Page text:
Top Ten Year-End Tax Planning Checklist

Tax | Matthew D. Iandolo | Ladidas Lumpkins | Dec 11, 2023

As the year draws to a close, taking proactive steps in your financial planning can significantly impact your tax liability. This checklist provides a guide to key strategies that individuals can consider before the end of the year to potentially decrease their income tax. By strategically managing income, deductions, and investments, you can optimize your tax situation and position yourself for a more tax-efficient financial future.

1. Review Withholdings and Estimated Taxes

For those who receive a W-2, ensure your withholding allowances on Form W-4 align with your current situation and adjust if necessary. This safeguards that you are not overpaying or underpaying taxes throughout the year. For those with additional income sources, consider making estimated tax payments to avoid penalties and interest. The final federal estimated tax payment is usually due January 15 of the following year. Since January 15, 2024, falls on Martin Luther King Jr. Day, the due date for 2023 is moved to January 16, 2024.

2. Review Income, Deductions and Your Tax Bracket

Assess your income sources and deductions to determine your taxable income. Knowing your tax bracket can help in determining whether deferring income or accelerating deductions could benefit your tax situation.

3. Contribute to Retirement Accounts

Consider maximizing contributions to tax-advantaged retirement accounts like 401(k)s or IRAs. These contributions may lower your taxable income. Be mindful of due date as some plans require contributions by December 31 to capture the tax deduction.

4. Harvest Investment Losses

Sell investments with losses to offset capital gains. Capital losses can be used to reduce your taxable income. Individuals can deduct up to $3,000 of net capital losses against ordinary income each year. Any excess losses can be carried forward to future years.

Note also that currently, there is no cryptocurrency wash sale rule, which would otherwise prevent an investor from selling a security at a loss, and subsequently buying the same security within 30 days before or after the sale. That is because the IRS currently treats cryptocurrency as property, and not as a security. Therefore, an investor can harvest crypto losses multiple times in a year, and not have to wait 30 days to repurchase the same or substantially identical cryptocurrencies. The regulatory landscape for cryptocurrencies is dynamic. And Congress has proposed legislation that would subject cryptocurrencies to the wash sale rule. So, it is important to keep abreast of the latest regulatory developments.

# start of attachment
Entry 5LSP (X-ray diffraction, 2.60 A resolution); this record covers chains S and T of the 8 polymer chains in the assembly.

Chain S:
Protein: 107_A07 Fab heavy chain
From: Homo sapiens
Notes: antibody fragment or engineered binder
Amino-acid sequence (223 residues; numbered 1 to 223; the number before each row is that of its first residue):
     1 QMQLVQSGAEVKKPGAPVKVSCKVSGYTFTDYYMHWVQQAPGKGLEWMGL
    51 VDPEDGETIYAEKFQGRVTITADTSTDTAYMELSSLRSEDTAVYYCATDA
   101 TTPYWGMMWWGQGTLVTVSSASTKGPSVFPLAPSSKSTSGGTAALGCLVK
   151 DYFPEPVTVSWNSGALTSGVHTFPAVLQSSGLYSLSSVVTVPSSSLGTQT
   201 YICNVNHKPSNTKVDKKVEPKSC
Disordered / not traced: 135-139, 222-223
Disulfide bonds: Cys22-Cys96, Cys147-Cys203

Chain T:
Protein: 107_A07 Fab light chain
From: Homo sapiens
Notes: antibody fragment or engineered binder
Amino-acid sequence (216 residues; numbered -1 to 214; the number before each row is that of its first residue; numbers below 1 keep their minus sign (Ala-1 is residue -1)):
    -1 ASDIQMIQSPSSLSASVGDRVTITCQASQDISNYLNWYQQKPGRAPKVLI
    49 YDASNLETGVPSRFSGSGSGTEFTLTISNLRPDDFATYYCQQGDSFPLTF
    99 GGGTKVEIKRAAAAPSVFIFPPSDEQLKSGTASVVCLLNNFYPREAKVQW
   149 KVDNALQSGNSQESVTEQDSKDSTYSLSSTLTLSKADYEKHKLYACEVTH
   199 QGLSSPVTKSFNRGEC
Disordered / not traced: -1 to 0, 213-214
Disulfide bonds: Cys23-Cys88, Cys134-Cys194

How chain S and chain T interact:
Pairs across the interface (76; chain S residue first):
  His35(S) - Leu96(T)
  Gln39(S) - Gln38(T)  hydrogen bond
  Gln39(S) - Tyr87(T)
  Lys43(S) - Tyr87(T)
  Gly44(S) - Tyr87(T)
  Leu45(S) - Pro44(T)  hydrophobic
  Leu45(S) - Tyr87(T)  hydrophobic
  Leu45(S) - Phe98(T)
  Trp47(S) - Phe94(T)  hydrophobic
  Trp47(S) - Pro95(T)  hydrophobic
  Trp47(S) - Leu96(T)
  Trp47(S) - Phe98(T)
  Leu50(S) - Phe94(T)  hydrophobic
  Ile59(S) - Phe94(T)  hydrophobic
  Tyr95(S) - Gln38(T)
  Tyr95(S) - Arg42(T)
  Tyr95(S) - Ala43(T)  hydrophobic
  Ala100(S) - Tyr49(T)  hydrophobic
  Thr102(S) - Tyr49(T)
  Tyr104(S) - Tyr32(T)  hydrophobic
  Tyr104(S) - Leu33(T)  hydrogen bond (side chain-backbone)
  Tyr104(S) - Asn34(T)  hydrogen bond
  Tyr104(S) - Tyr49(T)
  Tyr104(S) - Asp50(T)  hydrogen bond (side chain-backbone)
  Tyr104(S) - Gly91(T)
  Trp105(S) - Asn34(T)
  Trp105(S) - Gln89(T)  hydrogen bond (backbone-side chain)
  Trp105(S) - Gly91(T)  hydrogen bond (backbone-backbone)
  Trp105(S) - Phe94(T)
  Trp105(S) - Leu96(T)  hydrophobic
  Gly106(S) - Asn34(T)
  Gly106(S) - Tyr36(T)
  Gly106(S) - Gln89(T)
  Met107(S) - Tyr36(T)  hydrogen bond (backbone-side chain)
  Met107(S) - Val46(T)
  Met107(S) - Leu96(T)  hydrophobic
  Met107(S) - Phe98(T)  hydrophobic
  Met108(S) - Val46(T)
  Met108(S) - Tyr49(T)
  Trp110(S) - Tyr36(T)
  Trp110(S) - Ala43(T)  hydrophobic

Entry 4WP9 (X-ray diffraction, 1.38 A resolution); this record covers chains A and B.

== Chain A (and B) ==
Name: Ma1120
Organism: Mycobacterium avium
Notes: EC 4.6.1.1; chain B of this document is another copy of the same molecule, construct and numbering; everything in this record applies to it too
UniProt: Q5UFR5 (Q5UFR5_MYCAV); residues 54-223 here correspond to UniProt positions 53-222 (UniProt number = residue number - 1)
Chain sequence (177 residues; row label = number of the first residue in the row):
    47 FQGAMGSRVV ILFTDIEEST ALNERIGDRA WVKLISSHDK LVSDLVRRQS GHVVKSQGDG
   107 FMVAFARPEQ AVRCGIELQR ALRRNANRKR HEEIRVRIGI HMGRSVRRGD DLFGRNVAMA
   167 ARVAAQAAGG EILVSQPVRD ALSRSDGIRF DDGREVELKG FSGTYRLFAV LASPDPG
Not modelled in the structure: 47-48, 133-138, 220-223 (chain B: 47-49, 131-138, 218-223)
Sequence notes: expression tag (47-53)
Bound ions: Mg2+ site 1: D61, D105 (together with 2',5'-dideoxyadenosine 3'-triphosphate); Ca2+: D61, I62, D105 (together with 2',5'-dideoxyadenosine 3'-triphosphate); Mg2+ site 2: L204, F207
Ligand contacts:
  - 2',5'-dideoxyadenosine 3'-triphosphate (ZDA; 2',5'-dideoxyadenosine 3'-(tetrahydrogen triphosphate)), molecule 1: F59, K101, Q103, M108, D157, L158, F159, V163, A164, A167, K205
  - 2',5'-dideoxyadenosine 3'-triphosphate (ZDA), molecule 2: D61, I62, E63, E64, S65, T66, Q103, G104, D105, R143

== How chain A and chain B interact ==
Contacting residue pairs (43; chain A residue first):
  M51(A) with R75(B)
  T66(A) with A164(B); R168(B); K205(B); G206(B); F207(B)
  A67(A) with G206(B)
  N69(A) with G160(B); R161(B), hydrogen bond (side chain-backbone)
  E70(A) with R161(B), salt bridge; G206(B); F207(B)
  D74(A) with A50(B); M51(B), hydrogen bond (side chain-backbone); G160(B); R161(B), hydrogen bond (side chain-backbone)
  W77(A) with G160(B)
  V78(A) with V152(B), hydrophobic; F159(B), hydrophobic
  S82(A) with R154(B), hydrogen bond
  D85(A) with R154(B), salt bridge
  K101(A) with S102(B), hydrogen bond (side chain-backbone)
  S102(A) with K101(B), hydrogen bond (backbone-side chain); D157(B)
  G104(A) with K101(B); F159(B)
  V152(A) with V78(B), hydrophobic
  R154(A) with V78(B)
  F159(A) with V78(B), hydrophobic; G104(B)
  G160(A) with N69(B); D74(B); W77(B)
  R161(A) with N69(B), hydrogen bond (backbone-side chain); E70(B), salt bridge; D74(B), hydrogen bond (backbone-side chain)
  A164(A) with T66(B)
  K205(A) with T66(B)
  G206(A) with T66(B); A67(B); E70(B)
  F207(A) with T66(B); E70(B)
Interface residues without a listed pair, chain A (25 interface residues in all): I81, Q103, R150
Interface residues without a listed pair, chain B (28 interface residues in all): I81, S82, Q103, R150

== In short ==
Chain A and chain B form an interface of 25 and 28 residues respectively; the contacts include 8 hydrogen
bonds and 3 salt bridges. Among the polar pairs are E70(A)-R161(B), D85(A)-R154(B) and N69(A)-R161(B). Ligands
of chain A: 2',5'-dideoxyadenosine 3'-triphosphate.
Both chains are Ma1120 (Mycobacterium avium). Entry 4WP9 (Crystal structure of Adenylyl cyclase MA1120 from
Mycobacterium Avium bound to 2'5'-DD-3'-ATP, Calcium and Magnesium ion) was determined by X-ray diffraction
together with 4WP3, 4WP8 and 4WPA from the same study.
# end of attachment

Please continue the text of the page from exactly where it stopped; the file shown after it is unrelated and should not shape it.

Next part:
5. Charitable Contributions

Make charitable donations before year-end to qualify for deductions. If you have appreciated assets such as stocks, bonds, mutual funds, or digital assets – such as cryptocurrencies – consider donating them instead of selling them. That way you can enjoy a double benefit: avoidance of capital gains taxes on the appreciated value of the security or digital asset and the ability to claim a charitable deduction for the full fair market value of the asset. For meeting IRS requirements for charitable contributions, remember that it is essential to keep proper records of donations and adequate substantiation. For example, a qualified appraisal is required for donations of cryptocurrency for more than $5,000.

6. Health Savings Account (HSA) Contributions

A Health Savings Account (HSA) is a type of personal savings account you can set up to pay certain health care costs. An HSA allows you to put money away and withdraw it tax free, if you use it for qualified medical expenses, like deductibles, copayments, coinsurance, and more. If eligible, contribute to your HSA before the deadline. HSA contributions are income tax-deductible.

7. Education-Related Deductions and Credits

Take advantage of education-related tax benefits, such as the American Opportunity Credit or Lifetime Learning Credit, by paying eligible expenses before year-end.

Additionally, 529 plans offer significant tax-advantages for families to save for future education costs. These plans are usually sponsored by states. Many states provide an income tax deduction on the state income tax return up to a certain.

The deadline for funding a 529 plan to qualify for a state tax deduction varies by state, although many states have a December 31 deadline. Check your state’s specific rules and deadlines to ensure you contribute in time to receive any available deduction.

8. Review Flexible Spending Accounts (FSAs)

Spend remaining funds in your FSA before they expire by the end of the plan year, usually December 31. Due to recent changes in the tax law, your employer may offer a grace period or carryover option for unused FSA funds.

9. Maximize Business Expenses

If you are a business owner, consider making business-related purchases and expenses before year-end to reduce taxable income. Limitations based on income or other factors may apply, so investigate before spending.

10. Gifts and Inheritance Planning

Consider strategies to minimize potential estate taxes, such as utilizing the annual gift tax exclusion. Also keep in mind that payments made directly to educational or medical institutions for someone else’s tuition or medical expenses are not subject to the gift tax.

Individual circumstances vary. At Prager Metis, we provide personalized advice tailored to your specific needs. If you have questions or are looking to schedule a consultation, we are here to help. Contact us today for expert guidance and personalized assistance. Your success is our priority, and we are ready to support you every step of the way.

Matt Iandolo

Ladidas Lumpkins